On June 6, 2009, I made a huge leap into living crunchy by getting rid of shampoo. You can read about my first day using it here. I think this is the first time I have ever taken a step like this and stayed with it as long as I have. Usually I become fearful of what people might thing of me or I give up because it's just too hard. And I did have a few of those moments where I wanted to give up and go back to what seemed easier. After a day or two of itchy scalp with the shampoo I ended up not give it up.
So why did I change to no-poo?
Using no-(sham)poo might seem like a very gross change in lifestyle. Before I made the switch I was washing my hair every other day. Then I started to read the ingredient list and found a list of chemicals that simply weren't good for my body.
This link contains a list of harmful ingredients that you might find all over your bathroom. Here are just a few you would find in shampoo:
(diethanolamine) Do your shampoos, toothpaste, and bubble baths contain DEA (diethanolamine)? DEA, which is readily absorbed through the skin, is a potentially cancer-causing ingredient found in many mainstream cosmetics and toiletries. Reacts with nitrates in cosmetics to form another potential carcinogen/DEA.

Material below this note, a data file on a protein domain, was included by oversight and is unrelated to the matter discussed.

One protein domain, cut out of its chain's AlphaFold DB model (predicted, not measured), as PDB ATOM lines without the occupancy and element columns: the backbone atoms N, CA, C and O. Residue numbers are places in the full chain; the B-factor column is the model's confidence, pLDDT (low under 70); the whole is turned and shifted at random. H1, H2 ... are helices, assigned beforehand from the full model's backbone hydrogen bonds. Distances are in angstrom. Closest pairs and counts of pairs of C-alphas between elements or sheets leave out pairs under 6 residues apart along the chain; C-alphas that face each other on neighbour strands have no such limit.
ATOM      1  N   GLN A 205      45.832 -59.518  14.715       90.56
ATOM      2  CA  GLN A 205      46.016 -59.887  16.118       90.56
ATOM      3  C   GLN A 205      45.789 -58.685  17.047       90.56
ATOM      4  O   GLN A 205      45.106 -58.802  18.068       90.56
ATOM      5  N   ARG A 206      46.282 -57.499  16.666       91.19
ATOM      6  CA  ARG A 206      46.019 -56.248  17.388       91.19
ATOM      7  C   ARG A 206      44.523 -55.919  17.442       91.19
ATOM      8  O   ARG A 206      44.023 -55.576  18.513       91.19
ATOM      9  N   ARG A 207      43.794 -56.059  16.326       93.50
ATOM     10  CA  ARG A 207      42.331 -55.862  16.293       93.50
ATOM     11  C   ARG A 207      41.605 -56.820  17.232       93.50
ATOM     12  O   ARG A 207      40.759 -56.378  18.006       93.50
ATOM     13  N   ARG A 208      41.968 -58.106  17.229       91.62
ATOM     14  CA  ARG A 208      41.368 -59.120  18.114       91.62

Sodium Lauryl Sulfate (SLS)
Harsh detergents and wetting agents used in garage floor cleaners, engine degreasers, and auto cleaning products. SLS is well-known in the scientific community as a common skin irritant. It is rapidly absorbed and retained in the eyes, brain, heart, and liver, which results in harmful long-term effects. SLS retards healing , cause cataracts in adults, and keep children's eyes from developing properly.
Sodium Laureth Sulfate (SLES)Just a small note - I stopped using the fancy shampoos from the health food stores because they contain that last ingredient. Also, I do not buy regular shampoo for my family either. Instead they use a natural soap called Nature Rich. So far I have not found anything bad in it. I use this for everything from bathing, shampoo for the kids, to kitchen dish soap. And I can add essential oils to it to give it a jump in usefulness or just to simply make it smell good. I do not like alot of fragrance in products I use so the lack of "smell" doesn't bother me.
SLES is the alcohol form (ethoxylated) of SLS. It is slightly les irritating than SLS, but may cause more drying. Both SLS and SLES cause carcinogenic formations of nitrates and dioxins to form in shampoos and cleansers by reacting with other product ingredients. Large amounts of nitrates enter the blood system from just one shampooing.